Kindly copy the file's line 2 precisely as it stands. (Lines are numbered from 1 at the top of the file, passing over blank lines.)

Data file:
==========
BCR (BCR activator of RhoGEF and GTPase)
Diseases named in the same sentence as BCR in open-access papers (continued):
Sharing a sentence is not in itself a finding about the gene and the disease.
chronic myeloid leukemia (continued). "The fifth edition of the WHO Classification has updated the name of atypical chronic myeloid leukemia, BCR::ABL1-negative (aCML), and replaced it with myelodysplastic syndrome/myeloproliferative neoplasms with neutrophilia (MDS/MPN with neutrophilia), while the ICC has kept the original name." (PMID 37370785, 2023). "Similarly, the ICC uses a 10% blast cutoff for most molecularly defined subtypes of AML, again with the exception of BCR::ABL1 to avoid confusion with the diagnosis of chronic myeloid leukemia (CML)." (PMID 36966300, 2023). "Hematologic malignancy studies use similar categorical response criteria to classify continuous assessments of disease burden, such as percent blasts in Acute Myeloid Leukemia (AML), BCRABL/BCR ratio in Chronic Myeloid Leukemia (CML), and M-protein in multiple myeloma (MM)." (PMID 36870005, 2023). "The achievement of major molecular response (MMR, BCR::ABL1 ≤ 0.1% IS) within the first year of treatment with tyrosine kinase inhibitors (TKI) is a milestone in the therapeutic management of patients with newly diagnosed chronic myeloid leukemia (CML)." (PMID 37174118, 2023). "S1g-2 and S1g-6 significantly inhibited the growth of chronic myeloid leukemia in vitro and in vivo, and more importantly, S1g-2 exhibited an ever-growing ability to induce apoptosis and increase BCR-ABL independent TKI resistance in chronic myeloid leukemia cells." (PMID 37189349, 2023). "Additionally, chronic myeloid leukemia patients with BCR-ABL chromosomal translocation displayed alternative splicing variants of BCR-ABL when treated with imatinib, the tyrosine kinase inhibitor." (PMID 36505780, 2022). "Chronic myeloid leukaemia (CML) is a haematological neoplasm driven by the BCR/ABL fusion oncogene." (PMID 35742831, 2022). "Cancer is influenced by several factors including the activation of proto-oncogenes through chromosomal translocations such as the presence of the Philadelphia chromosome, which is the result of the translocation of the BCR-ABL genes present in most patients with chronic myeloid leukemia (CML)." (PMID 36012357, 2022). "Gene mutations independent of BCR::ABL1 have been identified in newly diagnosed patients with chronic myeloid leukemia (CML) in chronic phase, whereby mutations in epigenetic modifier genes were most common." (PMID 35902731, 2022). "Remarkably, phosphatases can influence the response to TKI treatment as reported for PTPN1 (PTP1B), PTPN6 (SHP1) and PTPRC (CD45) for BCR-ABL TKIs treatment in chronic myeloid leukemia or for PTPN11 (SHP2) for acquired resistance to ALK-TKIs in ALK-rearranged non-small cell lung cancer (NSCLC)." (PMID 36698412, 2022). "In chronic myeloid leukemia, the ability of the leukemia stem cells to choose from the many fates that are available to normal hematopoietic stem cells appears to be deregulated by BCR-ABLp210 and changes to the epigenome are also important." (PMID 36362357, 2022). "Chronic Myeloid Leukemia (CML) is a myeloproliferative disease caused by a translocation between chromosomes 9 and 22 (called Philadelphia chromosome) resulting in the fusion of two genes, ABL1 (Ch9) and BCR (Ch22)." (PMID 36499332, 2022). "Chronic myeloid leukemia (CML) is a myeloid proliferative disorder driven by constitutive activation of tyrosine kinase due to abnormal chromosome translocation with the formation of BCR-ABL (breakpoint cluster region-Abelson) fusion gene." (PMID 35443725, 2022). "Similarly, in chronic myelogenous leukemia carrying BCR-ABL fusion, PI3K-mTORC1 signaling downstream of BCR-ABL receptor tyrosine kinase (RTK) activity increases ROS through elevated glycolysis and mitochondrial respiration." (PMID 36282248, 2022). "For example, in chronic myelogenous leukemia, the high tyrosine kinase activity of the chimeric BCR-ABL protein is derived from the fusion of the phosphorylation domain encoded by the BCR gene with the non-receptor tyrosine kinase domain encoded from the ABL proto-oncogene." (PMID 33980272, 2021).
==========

Diseases named in the same sentence as BCR in open-access papers (continued):